What's the big difference? Garmin, Avidyne et al are forward-looking companies that actively create a "cool" image for their products, push, not drag their feet, in improving their products, actively market their latest innovations, and don't wait for years for pilots to demand their products. Unlike e.g. Lycoming, which looks for every excuse to drag their feet on even modest innovations.

Posted by: Rollin Olson | May 16, 2015 10:43 AM    Report this comment

In conclusion???

Posted by: Rafael Sierra | May 17, 2015 9:42 AM    Report this comment

Seems to me that comparing the acceptance of power-plant options (diesel, battery, etc.) with cockpit electronics is very much apples-and-oranges, a meaningless exercise.

The glass cockpit revolution took hold because for navigation & AHRS duties electronics provides clearly demonstrated major advantages over "the old way" and does it with very little downside. Couple that with the equally well demonstrated ability of the electronics industry to provide vast improvements in performance & reliability year after year seemingly without limit, and how could the technology not be accepted?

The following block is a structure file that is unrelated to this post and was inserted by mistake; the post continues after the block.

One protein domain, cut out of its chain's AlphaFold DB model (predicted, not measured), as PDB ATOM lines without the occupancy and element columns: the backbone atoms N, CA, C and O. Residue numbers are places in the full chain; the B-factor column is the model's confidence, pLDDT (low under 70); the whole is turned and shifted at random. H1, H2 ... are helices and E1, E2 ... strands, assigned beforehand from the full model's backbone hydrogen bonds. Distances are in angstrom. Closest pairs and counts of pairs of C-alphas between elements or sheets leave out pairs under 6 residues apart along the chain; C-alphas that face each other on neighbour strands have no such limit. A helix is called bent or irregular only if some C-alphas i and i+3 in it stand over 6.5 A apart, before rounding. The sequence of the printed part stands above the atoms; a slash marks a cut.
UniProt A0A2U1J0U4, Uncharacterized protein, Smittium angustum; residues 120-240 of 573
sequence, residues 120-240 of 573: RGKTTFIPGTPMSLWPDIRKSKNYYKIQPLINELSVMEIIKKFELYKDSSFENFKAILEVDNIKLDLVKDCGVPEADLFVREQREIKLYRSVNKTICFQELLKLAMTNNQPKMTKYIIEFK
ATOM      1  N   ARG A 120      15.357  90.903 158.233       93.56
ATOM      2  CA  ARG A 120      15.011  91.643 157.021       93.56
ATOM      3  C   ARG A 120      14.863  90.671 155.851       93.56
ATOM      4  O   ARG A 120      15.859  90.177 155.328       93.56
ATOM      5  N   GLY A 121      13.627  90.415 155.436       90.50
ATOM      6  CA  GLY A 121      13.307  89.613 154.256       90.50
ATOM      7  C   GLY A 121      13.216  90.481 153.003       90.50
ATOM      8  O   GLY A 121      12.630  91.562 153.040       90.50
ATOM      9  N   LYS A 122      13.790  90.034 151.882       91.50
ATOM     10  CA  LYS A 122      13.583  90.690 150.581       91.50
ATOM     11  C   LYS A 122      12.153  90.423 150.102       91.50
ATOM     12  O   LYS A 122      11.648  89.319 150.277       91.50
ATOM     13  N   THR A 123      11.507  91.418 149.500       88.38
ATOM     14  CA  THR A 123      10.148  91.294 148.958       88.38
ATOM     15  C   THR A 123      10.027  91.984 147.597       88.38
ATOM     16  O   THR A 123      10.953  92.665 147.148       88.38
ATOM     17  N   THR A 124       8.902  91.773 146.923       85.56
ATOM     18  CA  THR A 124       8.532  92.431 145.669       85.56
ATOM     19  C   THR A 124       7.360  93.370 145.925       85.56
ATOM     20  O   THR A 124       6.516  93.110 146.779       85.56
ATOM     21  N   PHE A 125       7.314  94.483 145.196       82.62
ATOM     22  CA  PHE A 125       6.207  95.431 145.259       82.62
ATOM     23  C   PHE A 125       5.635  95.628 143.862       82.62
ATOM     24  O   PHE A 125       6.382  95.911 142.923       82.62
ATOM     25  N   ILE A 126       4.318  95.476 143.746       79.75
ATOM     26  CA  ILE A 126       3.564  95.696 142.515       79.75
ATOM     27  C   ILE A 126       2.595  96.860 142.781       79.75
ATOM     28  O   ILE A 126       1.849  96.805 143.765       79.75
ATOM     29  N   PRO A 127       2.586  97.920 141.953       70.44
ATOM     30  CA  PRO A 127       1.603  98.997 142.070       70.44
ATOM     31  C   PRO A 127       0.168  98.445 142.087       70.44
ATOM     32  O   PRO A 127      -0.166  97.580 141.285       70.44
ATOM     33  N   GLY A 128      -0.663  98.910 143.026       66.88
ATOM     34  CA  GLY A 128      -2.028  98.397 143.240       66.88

Contrast this with the struggles of "alternative" power-plant developers. On top of an inability to actually demonstrate from the outset any clearly significant overall advantage for their chosen mode of energy conversion, they must deal with the reality that simple physics dictates there will be no revolutionary leaps in performance. At best they can only continue attempts to eke out a few percentage points of improvement in the various aspects of their systems while hoping for some help from changing external factors.

Posted by: John Wilson | May 17, 2015 11:22 AM    Report this comment

John -